Credit Cards work the same way. In your credit card app, you can see all of your purchases over time. Again, this will be a useful tool for tracking your spending. For me, the majority of my spending occurs via credit card. As a result, most of my detailed spending activity will be seen on my card statement and not my banking statement.
Do you use the iPhone or Android app for your bank and credit cards?
If you have the Instagram app but not one these financial apps on your phone, that’s a problem.
If you already bank online, good job. But there is more you can do to fully utilize the power of smartphone apps. Imagine having the capability of a spreadsheet on your phone.
Also, imagine not having to look at their numbers, but also being able to look at grass and visuals of your of your finances.
They are currently tons of apps on the market that help you manage your money easily. Let’s take a look at a couple:
I am sure most of you have a Gmail account. Over the years Google has built a suite of tools to help you manage your life better. Google Sheets is one of those products. Think of Sheets as an online version of Excel.
The Sheets app enables us to use the spreadsheet function on our phone, in addition to our laptop. Meaning you can start your budget at home and finish it up on the phone while you are waiting for the subway.
- Spreadsheet functionality
- Available on phone and laptop
- Developing advanced spreadsheets on phone can be difficult
- Time investment in building initial budget template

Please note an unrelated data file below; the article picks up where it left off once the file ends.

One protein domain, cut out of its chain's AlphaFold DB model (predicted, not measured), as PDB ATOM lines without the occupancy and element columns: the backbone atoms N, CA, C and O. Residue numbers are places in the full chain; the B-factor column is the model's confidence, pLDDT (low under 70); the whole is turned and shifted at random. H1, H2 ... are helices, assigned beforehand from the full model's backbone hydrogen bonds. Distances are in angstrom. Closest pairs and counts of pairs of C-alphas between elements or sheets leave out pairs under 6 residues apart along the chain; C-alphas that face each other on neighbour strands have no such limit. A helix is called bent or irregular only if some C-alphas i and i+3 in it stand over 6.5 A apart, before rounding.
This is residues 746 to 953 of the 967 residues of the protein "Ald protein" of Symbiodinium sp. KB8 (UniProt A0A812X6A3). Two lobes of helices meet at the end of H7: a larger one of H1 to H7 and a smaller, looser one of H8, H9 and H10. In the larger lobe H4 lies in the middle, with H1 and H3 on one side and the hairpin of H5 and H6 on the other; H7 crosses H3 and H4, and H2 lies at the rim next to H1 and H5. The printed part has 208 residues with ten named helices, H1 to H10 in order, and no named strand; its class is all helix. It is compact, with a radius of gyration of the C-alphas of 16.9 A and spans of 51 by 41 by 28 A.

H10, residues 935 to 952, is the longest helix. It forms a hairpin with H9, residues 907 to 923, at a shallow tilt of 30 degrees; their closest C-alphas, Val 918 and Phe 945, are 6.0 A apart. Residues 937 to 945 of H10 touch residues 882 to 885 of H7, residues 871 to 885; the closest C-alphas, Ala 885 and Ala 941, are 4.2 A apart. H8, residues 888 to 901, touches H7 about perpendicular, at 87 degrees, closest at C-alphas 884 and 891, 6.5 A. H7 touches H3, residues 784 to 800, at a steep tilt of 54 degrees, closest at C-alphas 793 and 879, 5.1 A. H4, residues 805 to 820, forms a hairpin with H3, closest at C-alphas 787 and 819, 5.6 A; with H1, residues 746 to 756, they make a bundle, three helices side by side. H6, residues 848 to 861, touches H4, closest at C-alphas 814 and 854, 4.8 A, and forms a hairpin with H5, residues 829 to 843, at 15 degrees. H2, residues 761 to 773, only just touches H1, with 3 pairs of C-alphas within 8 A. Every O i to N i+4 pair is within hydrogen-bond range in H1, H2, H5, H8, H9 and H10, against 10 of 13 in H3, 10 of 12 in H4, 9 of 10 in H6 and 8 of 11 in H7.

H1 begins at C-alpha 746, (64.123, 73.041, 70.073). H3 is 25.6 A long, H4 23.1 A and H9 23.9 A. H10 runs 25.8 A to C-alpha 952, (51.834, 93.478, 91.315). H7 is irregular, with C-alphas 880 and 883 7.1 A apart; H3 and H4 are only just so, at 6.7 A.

- Learning curve for people not comfortable in Excel
There are smartphone apps now that can consolidate all of your financial information from various institutions. The oldest and most popular of these is Mint. Mint links all of your accounts so that you can view it in one place.
This is a budgeter’s dream because it allows us to get an accurate picture of how our money moves each month. In the past, we would have to piece things together, manually. Now there is less guessing and more knowing. Half the battle with budgeting is knowing where your money is going. Once you know that, the rest is easy.
Within the platform, you can create your budget and track your progress. The app is simple and usable. It is very high level and gives you the basic functionality for you to hit the ground running.
- Combined your data
- Links directly to your financial accounts
- Very usable
- Takes time to properly set up
- Sometimes the app miscategorizes transactions
- Lots of ads and promotional material
Personal capital is another smartphone application that helps you budget and manages your money, similar to Mint. What makes personal capital different is that it has many visualization features and dashboards.
The budgeting process is easier as well because it does the heavy lifting for you. Instead of creating your own budget, it creates a budget based on your historical spending (with the option for you to adjust as necessary).
This app is primarily for people who are well acquainted with numbers and charts. If you enjoy analyzing detailed financial data, then personal capital is for you. In other words, an app like this is for the advanced budgeter.
- Links directly to your financial accounts
- Consolidates data
- Contains good dashboards and visualizations.
- Data overload for people who want to see the basics
- Takes a while to see spending trends
- Very technical
Work Smarter, Not Harder
Computer and mobile applications in the information age make knowing your money much easier and time efficient. My hope is that we budget smarter, not harder. In order to do that, we must leverage all of the resources available to us.